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Will Artificial Intelligence Replace The Mathematician?

In the 1970s, mathematician Paul Cohen predicted that “at some unspecified future time, mathematicians would be replaced by computers.” It’s a theory that has unsettled many in the field of mathematics.

With the rise of artificial intelligence, is it just a matter of time before Cohen’s prediction comes true? Will we reach a stage in which mathematics becomes so computerized and automated that a human is no longer needed.

In this article, we discuss AI and mathematics, how their roles overlap, and whether it’s possible that artificial intelligence may replace the mathematician.

What is mathematics?

Mathematics is one of the oldest and most respected sciences and the foundation for many other sciences and industries in which it is applied. Mathematics is split into two categories: theoretical mathematics (also called pure mathematics) and applied mathematics.

Theoretical mathematicians enjoy the challenge of discovering new principles, links between principles, and proving theories, even if it doesn’t come to fruition. Applied mathematicians solve real-world problems like creating more fuel-efficient airplanes or determining the most cost effective way to design and build a structure.

Theoretical maths may be more abstract but it does sometimes come up with concepts and solutions that can be used in applied mathematics. For example, number theory was once considered an almost useless branch of mathematics, until it was applied to digital encryption systems.

Where do mathematicians work?

Mathematicians are found in almost all industries as most of what we use in the world is founded on some form of maths.

Theoretical mathematicians may work as inventors, physicists, university lecturers and professors, or research scientists. Applied mathematicians may work as statisticians, actuaries, engineers, scientists, teachers, data scientists, forensic scientists, financial analysts, and economists.

Jobs for mathematicians exist at government agencies, in the military, pharmaceutical companies, engineering firms, mechanical and aerodynamic industries, technology companies, and academic institutions, to name a few.

What is artificial intelligence?

When most people think of artificial intelligence, they may visualize a talking robotic serving their morning coffee. While robotics is one form of AI, the field is much broader and more complex than that.

AI is technology designed to apply human intelligence and “thinking” to computers and machines. Artificial intelligence software accomplishes this by creating algorithms that can do a variety of things, like perform automated tasks, recognize speech or text and respond to it, learn patterns (called machine learning), and sort and anaylze large amounts of data.

How and where is AI applied?

Artificial intelligence is found almost everywhere. Does your car feature cruise control or lane keep assist? Noticed how social media platforms like YouTube bring up similar types of videos to what you’ve watched before? That’s AI at work. A few other ways AI shows up in our lives:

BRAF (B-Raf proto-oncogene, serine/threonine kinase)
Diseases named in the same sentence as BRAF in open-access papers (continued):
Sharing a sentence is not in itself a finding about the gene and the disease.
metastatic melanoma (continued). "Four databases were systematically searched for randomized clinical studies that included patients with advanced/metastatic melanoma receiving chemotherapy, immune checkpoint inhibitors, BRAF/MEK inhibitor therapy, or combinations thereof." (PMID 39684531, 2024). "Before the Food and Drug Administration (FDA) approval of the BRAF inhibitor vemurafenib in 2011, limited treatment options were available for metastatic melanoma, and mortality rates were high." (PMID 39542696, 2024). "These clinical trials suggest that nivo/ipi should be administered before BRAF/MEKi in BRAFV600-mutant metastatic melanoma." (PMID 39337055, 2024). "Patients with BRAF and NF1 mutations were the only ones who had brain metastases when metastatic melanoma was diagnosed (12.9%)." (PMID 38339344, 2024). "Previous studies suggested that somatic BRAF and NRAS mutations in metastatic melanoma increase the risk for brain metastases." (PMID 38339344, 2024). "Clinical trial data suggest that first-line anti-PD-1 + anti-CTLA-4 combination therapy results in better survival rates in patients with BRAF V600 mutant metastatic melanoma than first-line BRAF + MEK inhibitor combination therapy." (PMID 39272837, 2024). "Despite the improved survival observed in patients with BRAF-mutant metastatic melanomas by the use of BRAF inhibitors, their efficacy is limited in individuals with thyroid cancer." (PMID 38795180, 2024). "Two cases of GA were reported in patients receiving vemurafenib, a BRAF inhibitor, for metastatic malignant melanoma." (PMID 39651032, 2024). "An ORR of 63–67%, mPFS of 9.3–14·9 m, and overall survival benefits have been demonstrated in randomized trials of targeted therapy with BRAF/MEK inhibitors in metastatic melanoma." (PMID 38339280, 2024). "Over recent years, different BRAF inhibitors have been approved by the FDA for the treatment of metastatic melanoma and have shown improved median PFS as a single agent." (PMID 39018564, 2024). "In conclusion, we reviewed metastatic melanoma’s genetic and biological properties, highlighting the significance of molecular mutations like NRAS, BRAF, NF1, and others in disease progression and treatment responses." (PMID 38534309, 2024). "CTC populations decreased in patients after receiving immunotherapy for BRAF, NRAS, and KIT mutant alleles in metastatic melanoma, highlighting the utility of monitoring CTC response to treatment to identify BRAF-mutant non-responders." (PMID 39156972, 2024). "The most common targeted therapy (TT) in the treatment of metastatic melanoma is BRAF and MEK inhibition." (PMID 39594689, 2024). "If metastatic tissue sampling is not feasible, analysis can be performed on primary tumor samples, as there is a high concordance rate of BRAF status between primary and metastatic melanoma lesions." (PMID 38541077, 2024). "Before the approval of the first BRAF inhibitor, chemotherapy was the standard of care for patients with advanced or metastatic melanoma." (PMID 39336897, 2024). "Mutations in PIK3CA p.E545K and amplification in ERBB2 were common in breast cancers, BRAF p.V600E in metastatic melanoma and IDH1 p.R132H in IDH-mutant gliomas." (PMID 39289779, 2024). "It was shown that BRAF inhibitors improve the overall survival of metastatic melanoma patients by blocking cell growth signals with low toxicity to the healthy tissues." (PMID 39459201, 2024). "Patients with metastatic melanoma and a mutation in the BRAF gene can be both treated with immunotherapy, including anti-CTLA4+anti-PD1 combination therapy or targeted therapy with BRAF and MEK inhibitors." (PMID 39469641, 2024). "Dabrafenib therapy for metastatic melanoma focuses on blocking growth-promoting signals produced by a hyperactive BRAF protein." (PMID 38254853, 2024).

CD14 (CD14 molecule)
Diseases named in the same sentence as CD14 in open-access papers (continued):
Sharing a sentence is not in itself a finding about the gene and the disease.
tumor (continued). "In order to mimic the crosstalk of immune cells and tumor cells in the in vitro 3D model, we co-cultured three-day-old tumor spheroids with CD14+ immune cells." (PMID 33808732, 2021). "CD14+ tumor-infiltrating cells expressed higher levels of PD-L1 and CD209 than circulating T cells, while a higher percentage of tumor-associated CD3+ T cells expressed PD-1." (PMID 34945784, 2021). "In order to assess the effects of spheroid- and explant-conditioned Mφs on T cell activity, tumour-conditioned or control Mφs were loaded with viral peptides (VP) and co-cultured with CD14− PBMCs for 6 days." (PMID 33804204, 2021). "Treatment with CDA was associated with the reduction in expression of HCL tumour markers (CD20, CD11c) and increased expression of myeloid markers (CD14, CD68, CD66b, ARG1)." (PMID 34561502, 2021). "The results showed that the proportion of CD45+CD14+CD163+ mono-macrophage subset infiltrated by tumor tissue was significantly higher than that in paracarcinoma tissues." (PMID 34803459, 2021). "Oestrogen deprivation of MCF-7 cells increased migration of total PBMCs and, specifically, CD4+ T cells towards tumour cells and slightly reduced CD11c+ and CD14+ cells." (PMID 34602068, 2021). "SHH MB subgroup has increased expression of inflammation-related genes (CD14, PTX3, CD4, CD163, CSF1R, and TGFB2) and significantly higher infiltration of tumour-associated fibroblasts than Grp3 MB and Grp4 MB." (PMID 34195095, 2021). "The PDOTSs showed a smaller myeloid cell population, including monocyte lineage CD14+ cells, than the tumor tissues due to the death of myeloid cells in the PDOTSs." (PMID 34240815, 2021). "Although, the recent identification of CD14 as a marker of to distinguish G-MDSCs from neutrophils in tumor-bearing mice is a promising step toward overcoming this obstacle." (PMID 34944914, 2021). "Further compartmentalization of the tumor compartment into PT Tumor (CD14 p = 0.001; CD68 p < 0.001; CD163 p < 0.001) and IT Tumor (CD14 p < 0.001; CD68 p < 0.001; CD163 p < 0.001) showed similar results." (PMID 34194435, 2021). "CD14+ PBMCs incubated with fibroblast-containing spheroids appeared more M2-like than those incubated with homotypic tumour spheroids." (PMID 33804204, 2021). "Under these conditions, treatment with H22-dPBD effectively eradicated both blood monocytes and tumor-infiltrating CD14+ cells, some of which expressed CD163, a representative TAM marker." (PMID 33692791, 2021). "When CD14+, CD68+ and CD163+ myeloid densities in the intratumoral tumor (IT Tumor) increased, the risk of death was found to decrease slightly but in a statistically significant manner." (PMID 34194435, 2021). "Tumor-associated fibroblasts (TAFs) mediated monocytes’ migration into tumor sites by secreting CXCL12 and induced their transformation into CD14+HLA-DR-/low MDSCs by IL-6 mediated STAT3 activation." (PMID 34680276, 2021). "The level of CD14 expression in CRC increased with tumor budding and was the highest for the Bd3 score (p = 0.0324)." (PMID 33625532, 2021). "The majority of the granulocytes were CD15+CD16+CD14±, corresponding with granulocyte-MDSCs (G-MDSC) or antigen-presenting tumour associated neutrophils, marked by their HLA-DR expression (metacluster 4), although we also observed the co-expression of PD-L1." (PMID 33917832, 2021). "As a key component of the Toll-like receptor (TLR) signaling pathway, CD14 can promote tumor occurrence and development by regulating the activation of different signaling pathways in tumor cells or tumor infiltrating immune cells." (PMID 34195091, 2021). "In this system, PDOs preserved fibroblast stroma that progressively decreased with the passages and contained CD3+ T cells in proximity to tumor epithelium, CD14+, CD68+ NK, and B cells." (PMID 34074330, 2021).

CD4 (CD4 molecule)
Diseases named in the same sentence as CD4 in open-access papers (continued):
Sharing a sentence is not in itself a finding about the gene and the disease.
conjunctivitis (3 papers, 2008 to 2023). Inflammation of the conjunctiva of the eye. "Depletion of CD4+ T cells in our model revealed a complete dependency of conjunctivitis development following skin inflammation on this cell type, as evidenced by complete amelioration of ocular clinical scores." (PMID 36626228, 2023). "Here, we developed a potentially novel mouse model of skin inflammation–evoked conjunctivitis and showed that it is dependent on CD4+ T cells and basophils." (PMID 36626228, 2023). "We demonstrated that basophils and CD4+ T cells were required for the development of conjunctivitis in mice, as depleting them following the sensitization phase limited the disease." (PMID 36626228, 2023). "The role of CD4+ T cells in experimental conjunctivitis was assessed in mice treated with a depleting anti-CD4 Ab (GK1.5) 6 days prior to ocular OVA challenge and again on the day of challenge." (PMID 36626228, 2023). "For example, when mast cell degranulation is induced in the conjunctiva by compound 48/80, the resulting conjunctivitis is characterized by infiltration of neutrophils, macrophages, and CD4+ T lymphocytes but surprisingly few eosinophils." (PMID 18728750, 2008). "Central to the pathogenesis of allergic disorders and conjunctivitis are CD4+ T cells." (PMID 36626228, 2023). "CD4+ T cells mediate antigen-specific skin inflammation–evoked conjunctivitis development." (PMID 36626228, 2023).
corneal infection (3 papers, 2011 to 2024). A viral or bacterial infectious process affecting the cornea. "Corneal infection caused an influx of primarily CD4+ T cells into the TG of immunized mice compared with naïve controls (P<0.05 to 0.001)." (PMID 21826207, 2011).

• Digital assistants like Siri and Alexa.

  • Connected homes.

  • Email spam filters.

  • Customer service chatbots.

  • Automated manufacturing processes.

  • Medical procedures performed by robots and bionic prosthetics.

  • Banking software that can detect anomalies in data and reveal fraudulent activities.

  • Self-driving cars and the auto-pilot function on airplanes.

How do mathematics and AI overlap?

Primarily, through machine learning. The objective of data science is to turn data into insights that businesses can use to make strategic decisions. Today, companies deal with “big data”, i.e. vast amounts of data that would take human employees too long to process and analyze. Computers, on the other hand, can do so in a snap with the right software.

Machine learning underpins data science, and mathematical algorithms are what machine learning software is based on. Therefore, data scientists need to understand the mathematics behind machine learning algorithms. In fact, some degrees in mathematics now also include data science in the curriculum.

Will there still be jobs for mathematicians in the future?

A significant part of mathematics involves critical thinking and reasoning, and to date, computers still cannot fully reason like a human. AI is smart but hasn’t outsmarted mathematicians just yet and still relies on mathematical algorithms. In addition, mathematicians still work in many industries, right alongside automation and AI.

Yes, computers can be taught to do calculations but mathematics isn’t just about formulas and calculations. It’s about creativity in problem solving. Creating models and factoring in variables is still how mathematicians solve problems.

The difference today is that computers, automation, and AI are all part of the mathematician’s toolkit. As this article on the World Economic Forum website reminds us, “The evolution from paper and pencil to calculators and then to spreadsheets did not replace mathematicians — it only made them more valuable”.

Technology has made certain jobs obsolete. However, many involved low-value repetitive tasks that machines could do faster and more efficiently. Mathematics is anything but low value. So, will machines replace the critical thinking mathematician? For now and in the foreseeable future, we think it’s highly unlikely.

This article does not necessarily reflect the opinions of the editors or management of EconoTimes

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